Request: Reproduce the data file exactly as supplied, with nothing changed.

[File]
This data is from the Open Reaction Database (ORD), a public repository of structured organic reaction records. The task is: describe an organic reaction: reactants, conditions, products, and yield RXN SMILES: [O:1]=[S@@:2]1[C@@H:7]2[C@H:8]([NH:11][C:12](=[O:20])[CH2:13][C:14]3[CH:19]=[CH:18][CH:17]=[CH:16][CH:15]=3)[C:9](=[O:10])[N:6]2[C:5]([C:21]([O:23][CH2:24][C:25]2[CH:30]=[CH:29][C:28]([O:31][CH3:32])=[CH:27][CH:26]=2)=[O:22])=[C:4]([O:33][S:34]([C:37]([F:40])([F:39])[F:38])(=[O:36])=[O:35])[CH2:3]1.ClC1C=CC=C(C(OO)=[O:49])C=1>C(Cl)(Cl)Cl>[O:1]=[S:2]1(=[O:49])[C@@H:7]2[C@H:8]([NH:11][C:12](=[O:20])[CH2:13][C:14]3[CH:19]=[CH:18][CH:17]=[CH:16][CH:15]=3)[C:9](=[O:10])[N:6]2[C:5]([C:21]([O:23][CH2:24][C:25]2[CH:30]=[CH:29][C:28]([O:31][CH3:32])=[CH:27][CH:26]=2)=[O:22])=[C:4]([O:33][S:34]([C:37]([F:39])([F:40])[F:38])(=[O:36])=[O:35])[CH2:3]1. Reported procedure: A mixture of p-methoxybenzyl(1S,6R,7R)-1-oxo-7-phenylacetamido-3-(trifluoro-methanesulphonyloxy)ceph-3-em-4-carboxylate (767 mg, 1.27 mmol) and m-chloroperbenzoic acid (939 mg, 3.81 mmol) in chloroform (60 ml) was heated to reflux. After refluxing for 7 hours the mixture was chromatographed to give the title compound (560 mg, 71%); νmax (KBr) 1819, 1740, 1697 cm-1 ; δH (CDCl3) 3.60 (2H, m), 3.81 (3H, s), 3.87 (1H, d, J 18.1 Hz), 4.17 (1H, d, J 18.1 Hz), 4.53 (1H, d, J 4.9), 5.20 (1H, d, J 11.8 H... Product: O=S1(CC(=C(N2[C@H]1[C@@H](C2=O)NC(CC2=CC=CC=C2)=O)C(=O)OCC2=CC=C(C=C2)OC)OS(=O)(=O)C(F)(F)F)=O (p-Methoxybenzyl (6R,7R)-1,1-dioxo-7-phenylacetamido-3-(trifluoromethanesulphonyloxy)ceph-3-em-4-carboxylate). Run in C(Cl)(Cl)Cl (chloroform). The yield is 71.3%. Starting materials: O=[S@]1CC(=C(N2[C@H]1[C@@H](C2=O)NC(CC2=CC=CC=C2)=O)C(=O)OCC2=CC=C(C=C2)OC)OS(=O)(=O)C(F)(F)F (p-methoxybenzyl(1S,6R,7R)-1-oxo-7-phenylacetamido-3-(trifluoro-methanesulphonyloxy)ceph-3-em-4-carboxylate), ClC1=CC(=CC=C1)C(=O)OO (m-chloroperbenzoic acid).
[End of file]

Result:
This data is from the Open Reaction Database (ORD), a public repository of structured organic reaction records. The task is: describe an organic reaction: reactants, conditions, products, and yield RXN SMILES: [O:1]=[S@@:2]1[C@@H:7]2[C@H:8]([NH:11][C:12](=[O:20])[CH2:13][C:14]3[CH:19]=[CH:18][CH:17]=[CH:16][CH:15]=3)[C:9](=[O:10])[N:6]2[C:5]([C:21]([O:23][CH2:24][C:25]2[CH:30]=[CH:29][C:28]([O:31][CH3:32])=[CH:27][CH:26]=2)=[O:22])=[C:4]([O:33][S:34]([C:37]([F:40])([F:39])[F:38])(=[O:36])=[O:35])[CH2:3]1.ClC1C=CC=C(C(OO)=[O:49])C=1>C(Cl)(Cl)Cl>[O:1]=[S:2]1(=[O:49])[C@@H:7]2[C@H:8]([NH:11][C:12](=[O:20])[CH2:13][C:14]3[CH:19]=[CH:18][CH:17]=[CH:16][CH:15]=3)[C:9](=[O:10])[N:6]2[C:5]([C:21]([O:23][CH2:24][C:25]2[CH:30]=[CH:29][C:28]([O:31][CH3:32])=[CH:27][CH:26]=2)=[O:22])=[C:4]([O:33][S:34]([C:37]([F:39])([F:40])[F:38])(=[O:36])=[O:35])[CH2:3]1. Reported procedure: A mixture of p-methoxybenzyl(1S,6R,7R)-1-oxo-7-phenylacetamido-3-(trifluoro-methanesulphonyloxy)ceph-3-em-4-carboxylate (767 mg, 1.27 mmol) and m-chloroperbenzoic acid (939 mg, 3.81 mmol) in chloroform (60 ml) was heated to reflux. After refluxing for 7 hours the mixture was chromatographed to give the title compound (560 mg, 71%); νmax (KBr) 1819, 1740, 1697 cm-1 ; δH (CDCl3) 3.60 (2H, m), 3.81 (3H, s), 3.87 (1H, d, J 18.1 Hz), 4.17 (1H, d, J 18.1 Hz), 4.53 (1H, d, J 4.9), 5.20 (1H, d, J 11.8 H... Product: O=S1(CC(=C(N2[C@H]1[C@@H](C2=O)NC(CC2=CC=CC=C2)=O)C(=O)OCC2=CC=C(C=C2)OC)OS(=O)(=O)C(F)(F)F)=O (p-Methoxybenzyl (6R,7R)-1,1-dioxo-7-phenylacetamido-3-(trifluoromethanesulphonyloxy)ceph-3-em-4-carboxylate). Run in C(Cl)(Cl)Cl (chloroform). The yield is 71.3%. Starting materials: O=[S@]1CC(=C(N2[C@H]1[C@@H](C2=O)NC(CC2=CC=CC=C2)=O)C(=O)OCC2=CC=C(C=C2)OC)OS(=O)(=O)C(F)(F)F (p-methoxybenzyl(1S,6R,7R)-1-oxo-7-phenylacetamido-3-(trifluoro-methanesulphonyloxy)ceph-3-em-4-carboxylate), ClC1=CC(=CC=C1)C(=O)OO (m-chloroperbenzoic acid).